The Ohio State Fair opened Thursday but the rides won't be in operation until they're deemed safe, a day after a teen boy was killed and seven other people were hurt when a thrill ride broke apart.
Video captured by a bystander at the fair Wednesday evening shows the Fire Ball ride swinging back and forth like a pendulum and spinning in the air, and then it crashes into something and part of the ride flies off. Screams are heard as passengers are thrown to the ground.
Officials did not know what caused the ride to break apart.
As a result, the Fire Ball ride has been shut down at Edmonton's K-Days exhibition, underway now, and will no longer be a part of Toronto's Canadian National Exhibition opening Aug. 18.
Ohio Gov. John Kasich said the details of the incident were "a nightmare," but that the state would do everything "humanly possible" to both investigate and ensure the safety of the rest of the rides at the fair, which runs until Aug. 6.
Kasich said it will be up to visitors to make their own judgment when the rides resume, but that accidents occur on ski lifts, roads and in the air.
"We wish we could eliminate them," he said.
The man who was killed was one of several people thrown to the ground when the ride malfunctioned. He was identified as Tyler Jarrell, 18, of Ohio. Jarrell had just enlisted in the Marines.
The injured, which included the deceased's girlfriend, range in age from 14 to 42 and were all from the state, the Ohio State Patrol said in a release.
Ohio State Medical Center said three people were being treated there. Two patients remain in critical condition and another is in serious condition after multiple surgeries, according to a hospital statement.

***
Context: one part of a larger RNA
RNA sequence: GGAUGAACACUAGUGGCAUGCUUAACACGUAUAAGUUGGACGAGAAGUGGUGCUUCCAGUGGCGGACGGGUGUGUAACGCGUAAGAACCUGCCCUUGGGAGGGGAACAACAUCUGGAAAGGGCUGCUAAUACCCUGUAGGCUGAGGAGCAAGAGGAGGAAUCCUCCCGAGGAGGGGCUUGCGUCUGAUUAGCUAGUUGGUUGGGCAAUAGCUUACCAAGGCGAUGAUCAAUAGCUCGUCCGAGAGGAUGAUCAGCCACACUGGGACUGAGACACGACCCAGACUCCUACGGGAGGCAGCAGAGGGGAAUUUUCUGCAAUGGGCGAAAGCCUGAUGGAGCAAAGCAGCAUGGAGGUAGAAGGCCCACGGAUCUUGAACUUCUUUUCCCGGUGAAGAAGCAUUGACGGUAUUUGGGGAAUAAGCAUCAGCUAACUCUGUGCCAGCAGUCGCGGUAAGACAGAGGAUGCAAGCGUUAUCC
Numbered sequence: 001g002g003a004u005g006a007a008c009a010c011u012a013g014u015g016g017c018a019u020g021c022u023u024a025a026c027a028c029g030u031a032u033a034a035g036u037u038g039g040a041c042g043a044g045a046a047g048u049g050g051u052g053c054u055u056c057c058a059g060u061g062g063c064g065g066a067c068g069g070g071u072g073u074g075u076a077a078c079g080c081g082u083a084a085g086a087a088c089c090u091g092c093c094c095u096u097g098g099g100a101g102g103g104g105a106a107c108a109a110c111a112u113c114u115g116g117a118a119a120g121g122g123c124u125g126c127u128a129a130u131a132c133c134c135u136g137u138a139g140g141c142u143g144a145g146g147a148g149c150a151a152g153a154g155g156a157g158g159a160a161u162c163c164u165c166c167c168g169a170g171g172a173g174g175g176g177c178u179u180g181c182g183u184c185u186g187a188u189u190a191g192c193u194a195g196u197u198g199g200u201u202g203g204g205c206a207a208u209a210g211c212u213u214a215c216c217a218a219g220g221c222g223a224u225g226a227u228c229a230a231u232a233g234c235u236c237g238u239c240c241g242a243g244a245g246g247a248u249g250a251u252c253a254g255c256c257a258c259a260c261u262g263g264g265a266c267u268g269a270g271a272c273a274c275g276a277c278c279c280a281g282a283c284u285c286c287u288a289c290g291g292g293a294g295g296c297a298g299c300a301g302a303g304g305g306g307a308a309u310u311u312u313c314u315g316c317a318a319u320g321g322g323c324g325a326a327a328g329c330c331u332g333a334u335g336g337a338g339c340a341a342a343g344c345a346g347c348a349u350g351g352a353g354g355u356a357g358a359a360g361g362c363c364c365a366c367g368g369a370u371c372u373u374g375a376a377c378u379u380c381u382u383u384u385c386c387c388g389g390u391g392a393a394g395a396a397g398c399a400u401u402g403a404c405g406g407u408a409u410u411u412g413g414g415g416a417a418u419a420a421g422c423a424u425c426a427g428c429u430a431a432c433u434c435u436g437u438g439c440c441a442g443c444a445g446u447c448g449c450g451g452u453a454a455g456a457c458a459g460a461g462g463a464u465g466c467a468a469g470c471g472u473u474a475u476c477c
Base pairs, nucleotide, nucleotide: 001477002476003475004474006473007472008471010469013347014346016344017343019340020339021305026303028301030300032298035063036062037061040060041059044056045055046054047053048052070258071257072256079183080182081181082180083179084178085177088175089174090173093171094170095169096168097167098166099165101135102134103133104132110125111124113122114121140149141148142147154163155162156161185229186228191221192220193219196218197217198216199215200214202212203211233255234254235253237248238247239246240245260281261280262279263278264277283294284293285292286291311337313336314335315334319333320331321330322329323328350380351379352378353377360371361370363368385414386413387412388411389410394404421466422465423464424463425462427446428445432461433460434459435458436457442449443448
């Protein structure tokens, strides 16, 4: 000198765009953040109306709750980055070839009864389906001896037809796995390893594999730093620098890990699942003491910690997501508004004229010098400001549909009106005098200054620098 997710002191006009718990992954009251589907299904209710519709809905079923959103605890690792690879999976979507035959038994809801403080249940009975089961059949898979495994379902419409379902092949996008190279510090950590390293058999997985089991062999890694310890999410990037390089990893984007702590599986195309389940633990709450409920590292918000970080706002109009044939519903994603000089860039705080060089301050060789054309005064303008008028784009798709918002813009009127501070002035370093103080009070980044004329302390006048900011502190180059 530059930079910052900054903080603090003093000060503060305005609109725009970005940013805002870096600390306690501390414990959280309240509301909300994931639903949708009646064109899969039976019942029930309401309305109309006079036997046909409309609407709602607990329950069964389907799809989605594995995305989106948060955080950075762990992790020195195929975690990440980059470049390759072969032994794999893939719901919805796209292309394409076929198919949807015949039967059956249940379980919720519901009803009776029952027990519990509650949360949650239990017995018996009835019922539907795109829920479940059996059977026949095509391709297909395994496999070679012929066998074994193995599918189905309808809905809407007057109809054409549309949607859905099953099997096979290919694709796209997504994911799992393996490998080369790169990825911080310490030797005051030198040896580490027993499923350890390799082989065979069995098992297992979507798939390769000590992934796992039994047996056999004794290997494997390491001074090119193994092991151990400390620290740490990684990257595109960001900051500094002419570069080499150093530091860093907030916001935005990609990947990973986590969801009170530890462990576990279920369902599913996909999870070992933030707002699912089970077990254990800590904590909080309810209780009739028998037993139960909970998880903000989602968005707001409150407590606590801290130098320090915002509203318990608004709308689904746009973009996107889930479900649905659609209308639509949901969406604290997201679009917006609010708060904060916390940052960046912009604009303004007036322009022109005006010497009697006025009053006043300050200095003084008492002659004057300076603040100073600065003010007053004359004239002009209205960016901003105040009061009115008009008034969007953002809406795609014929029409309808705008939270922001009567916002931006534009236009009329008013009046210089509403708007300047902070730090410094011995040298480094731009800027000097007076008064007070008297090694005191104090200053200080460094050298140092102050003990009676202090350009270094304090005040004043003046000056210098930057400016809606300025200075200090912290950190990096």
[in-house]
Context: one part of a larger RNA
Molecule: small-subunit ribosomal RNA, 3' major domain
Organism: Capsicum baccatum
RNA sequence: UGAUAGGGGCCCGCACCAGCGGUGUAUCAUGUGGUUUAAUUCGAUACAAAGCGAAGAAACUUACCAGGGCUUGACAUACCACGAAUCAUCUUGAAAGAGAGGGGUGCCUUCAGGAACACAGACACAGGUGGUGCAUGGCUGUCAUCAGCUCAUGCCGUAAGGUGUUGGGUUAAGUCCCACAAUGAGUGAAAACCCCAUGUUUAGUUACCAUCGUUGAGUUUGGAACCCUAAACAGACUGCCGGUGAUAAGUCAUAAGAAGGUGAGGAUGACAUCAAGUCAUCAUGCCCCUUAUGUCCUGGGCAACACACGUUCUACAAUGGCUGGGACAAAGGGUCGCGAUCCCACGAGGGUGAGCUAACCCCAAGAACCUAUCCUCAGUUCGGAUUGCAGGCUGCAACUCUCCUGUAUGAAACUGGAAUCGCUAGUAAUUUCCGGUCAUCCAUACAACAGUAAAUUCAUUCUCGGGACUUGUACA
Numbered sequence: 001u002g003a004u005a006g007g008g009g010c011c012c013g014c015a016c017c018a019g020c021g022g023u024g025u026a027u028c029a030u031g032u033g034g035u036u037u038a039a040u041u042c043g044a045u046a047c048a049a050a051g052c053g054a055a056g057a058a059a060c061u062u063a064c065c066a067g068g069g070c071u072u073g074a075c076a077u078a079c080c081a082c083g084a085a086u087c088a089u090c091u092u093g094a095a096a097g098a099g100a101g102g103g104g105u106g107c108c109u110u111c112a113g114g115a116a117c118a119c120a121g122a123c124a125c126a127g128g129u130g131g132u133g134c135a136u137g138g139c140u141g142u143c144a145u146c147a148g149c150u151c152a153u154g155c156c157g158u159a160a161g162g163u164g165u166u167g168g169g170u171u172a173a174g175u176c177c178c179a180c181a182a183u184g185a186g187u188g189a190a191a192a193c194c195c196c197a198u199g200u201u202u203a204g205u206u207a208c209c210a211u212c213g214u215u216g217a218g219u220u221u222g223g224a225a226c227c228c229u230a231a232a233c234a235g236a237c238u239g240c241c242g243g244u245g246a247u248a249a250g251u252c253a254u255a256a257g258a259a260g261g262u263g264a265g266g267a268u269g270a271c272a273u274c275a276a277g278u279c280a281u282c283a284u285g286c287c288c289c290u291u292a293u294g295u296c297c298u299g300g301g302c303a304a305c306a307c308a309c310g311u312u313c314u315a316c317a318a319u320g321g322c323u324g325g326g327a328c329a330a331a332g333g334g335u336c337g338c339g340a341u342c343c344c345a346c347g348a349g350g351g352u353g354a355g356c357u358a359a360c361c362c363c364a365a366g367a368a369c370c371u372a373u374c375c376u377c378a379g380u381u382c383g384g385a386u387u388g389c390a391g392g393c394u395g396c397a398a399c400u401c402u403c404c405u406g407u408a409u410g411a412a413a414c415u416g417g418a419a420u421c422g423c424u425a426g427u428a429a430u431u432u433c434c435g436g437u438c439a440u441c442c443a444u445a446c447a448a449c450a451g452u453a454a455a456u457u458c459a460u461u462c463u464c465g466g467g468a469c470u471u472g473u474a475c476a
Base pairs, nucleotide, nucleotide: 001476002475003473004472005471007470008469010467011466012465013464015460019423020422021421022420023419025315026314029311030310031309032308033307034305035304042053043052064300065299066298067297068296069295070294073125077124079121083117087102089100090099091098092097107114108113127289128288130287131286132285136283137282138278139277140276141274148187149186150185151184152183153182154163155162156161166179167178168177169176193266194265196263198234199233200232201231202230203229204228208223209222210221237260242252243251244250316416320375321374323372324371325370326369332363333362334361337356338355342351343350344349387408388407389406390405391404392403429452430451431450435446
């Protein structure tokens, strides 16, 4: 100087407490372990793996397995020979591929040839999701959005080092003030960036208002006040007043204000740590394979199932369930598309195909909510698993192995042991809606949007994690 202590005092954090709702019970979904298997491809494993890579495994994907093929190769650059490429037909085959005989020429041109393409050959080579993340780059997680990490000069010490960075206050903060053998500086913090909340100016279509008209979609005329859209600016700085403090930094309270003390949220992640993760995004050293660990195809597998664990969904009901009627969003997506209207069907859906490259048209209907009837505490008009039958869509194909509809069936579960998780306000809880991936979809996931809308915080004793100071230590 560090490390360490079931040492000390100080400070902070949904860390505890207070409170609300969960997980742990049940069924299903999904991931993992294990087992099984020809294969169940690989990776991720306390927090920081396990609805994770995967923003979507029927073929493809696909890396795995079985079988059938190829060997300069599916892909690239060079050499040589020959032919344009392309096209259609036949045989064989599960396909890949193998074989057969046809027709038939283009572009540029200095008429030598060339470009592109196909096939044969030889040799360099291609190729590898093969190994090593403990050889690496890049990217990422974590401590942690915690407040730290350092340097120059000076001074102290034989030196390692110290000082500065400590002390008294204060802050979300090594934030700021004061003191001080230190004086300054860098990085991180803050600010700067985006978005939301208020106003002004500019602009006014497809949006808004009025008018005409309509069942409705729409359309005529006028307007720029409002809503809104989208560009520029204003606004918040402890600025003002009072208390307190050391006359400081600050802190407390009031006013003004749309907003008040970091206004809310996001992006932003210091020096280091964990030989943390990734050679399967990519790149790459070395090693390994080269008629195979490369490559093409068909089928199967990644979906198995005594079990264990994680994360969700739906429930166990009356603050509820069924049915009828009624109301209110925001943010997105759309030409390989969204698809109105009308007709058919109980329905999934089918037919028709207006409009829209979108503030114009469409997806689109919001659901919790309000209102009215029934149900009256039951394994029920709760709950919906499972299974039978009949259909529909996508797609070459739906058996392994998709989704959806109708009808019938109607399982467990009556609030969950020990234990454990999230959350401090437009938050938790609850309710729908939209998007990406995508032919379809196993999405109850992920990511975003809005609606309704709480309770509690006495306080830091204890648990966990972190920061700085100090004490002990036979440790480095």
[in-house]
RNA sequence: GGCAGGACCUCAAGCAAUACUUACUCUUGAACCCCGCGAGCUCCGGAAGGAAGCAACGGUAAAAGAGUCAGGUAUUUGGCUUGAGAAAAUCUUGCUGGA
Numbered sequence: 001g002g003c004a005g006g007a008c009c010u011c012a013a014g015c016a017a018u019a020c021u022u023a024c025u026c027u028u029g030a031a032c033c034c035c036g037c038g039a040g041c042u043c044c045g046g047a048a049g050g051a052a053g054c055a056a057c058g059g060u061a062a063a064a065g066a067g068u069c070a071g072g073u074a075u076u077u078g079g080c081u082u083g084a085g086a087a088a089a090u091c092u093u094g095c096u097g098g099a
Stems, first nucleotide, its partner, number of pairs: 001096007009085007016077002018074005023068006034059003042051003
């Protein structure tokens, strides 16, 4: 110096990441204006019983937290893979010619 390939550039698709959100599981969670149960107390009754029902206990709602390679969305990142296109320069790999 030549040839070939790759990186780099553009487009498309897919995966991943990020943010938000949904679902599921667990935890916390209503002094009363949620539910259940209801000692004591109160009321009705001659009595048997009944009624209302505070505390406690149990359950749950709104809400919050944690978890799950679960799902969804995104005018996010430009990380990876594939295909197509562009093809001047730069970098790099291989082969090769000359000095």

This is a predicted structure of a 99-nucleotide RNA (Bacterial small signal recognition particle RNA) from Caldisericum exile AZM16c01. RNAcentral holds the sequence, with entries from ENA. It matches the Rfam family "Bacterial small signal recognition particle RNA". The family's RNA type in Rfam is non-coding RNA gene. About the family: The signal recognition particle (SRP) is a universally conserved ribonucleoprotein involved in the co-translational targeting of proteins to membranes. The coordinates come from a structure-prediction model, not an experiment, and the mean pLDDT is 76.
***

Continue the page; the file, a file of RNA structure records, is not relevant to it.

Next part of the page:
The fair opened Thursday but David Daniels, director of the Agriculture Department, which regulates amusement park rides in the state, said the midway wouldn't open until a complete inspection of rides had occurred.
Daniels said the safety of the fair's guests is a top priority and that the state has qualified inspectors and also uses third-party consultants.
But, he said, "amusement rides are mechanized pieces of equipment and they can fail from time to time."
Kaylie Bellomy described witnessing the tragedy as part of the next group waiting to board the Fire Ball.
"It was going for a minute and it was at its highest point and I saw somebody fall on the ride, and then a minute later the whole like row of seats fell off and hit the ground," Bellomy told WCMH-TV.
It was chaos afterward, she said. "Everybody was running. I got ran over trying to get out of the way."
A company providing rides at the Ohio State Fair this year describes the Fire Ball as an "aggressive thrill ride."
Ride was reportedly inspected
The accident has prompted the Fire Ball ride to be shut down at Edmonton's K-Days exhibition, which began last week and runs through the end of this weekend.